Budget 2022: Key Tax Expectations - KPMG Survey
Sustaining India's fledgling economic recovery, tackling rising inflation and creating jobs are some of the challenges and opportunities that Finance Minister Nirmala Sitharaman will have to address through Union Budget 2022-23, which will be presented on Feb. 1, 2022.
That's according to a pre-budget report by KPMG, which said on one hand, the momentum of India’s promising but fledgling economic recovery and buoyant tax collections must be sustained. On the other, urgent measures to spur demand, create jobs and tackle inflation are needed, even as the country deals with the ongoing third wave of the Covid-19 pandemic.
KPMG conducted a pre-budget survey in January 2022 seeking the views of key stakeholders on tax-related aspects of the upcoming Budget. Its key findings are summarised below:
Tax Rates, Reliefs And Other Incentives
On the individual tax front, most respondents expect the government to enhance the basic income tax exemption limit of Rs 2.5 Lakh.
Further, 29% of the respondents also support an upward revision in the top income slab of Rs 10 lakh and above, and 36% support an increase in the existing Section 80C deduction limit of Rs 1.5 lakh.
Currently, Indian branches of foreign companies are subject to corporate tax at 40%. The government starting from financial year 2019-20 reduced headline corporate tax rate for domestic companies from 30% to 22%, following which the gap between the rates applicable to foreign companies and domestic companies widened. A majority of respondents think there's a need to reduce the rate applicable to Indian branches in line with the 2019 rate cuts, for India to remain a globally competitive investment jurisdiction.
GST Tax Slabs
With GST revenue on the rise, respondents also felt the government shouldn't change the existing slabs of the indirect tax.
The KPMG survey also found significant support for the government’s production-linked incentives for telecom, pharmaceuticals, steel, textiles, food processing, white goods, IT hardware and solar sectors. Most respondents felt this scheme would help India become a key manufacturing hub, and 83% of the respondents favoured an expansion of this scheme to other sectors.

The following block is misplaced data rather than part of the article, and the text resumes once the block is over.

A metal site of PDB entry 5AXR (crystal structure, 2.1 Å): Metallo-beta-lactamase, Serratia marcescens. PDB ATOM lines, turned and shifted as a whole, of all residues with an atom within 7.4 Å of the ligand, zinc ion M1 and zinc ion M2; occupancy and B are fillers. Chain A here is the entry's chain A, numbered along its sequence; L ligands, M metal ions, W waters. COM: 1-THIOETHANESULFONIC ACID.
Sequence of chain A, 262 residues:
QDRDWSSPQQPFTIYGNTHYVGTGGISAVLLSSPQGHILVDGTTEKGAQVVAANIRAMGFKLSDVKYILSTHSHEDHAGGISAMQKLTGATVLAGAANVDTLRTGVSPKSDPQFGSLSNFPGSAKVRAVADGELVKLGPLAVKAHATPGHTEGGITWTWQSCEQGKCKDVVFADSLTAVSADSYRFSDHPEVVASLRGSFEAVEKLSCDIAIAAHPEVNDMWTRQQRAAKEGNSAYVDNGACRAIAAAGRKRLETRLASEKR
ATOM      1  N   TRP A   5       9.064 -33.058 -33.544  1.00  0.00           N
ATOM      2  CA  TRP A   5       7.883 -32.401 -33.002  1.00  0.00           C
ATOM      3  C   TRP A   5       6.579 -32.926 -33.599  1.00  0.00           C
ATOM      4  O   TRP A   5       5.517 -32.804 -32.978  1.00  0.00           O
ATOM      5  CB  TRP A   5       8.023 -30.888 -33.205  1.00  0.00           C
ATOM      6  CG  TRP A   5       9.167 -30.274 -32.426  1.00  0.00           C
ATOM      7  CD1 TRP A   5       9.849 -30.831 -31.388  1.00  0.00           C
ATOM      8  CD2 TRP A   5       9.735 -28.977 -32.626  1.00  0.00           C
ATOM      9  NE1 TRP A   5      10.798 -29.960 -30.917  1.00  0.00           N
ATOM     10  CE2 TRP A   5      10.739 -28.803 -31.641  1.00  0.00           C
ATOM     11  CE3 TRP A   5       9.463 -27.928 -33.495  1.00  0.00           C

Measures To Rationalise Corporate Tax
New Manufacturing Companies
The concessional corporate tax rate of 15% for new manufacturing companies comes with a condition that manufacturing or production should commence before March 31, 2023. Given the Covid-19 pandemic and the resultant economic disruptions, a majority of the respondents expect the government to extend the timeline for commencement of manufacturing or production beyond March 31, 2023.
To boost job creation, a majority of respondents also felt that the government should increase the emoluments’ threshold for the deduction under Section 80JJA of the Income Tax Act from the existing Rs 25,000 per month.
Depreciation On Goodwill
The availability of depreciation on goodwill has been a highly controversial matter. Amendments made last year sought to put an end to this controversy by putting in a blanket ban on claiming depreciation regardless of whether the goodwill arose through tax-neutral transactions like mergers or demergers or through taxable transactions like slump sales or non-tax neutral reorganisations.
Most respondents however felt that this should be reconsidered, and a carve-out permitting depreciation on goodwill arising from taxable transactions should be announced.
Cross-Border Taxation and Transfer Pricing
Global consensus on the OECD’s Two Pillar framework has now been achieved and several countries including India have committed to withdraw unilateral measures like Equalisation Levy. However, the lack of certainty as to the withdrawal is reflected in the responses, with 40% of respondents expecting a repeal and over 42% being unsure.
A significant majority of respondents expect the safe-harbour regulations to be rationalised in order to provide tax certainty to both taxpayers and tax administrators. Up to 73% of respondents also said the government should come up with detailed guidance on highly litigious transfer pricing issues like marketing intangibles, cost contribution arrangements, benchmarking of loans/guarantees, IP restructuring etc.
Respondents also said the current arm’s length range of 35th to 65th percentile should be broadened to the interquartile range of 25th to 75th percentile, in line with global norms.
Boosting Credit And Investment
To provide a level playing field for REIT/InvIT investors, 53% of respondents said the holding period of REIT/InvIT units should be reduced to two years to qualify as long-term capital assets. Such a move is expected to boost participation in REIT/InvITs.
Similarly, 63% of respondents said there should be parity in the tax treatment for Indian rupee-denominated ECBs and foreign currency ECBs, and that the budget should extend the reduced tax rate of 5% to rupee-denominated ECBs.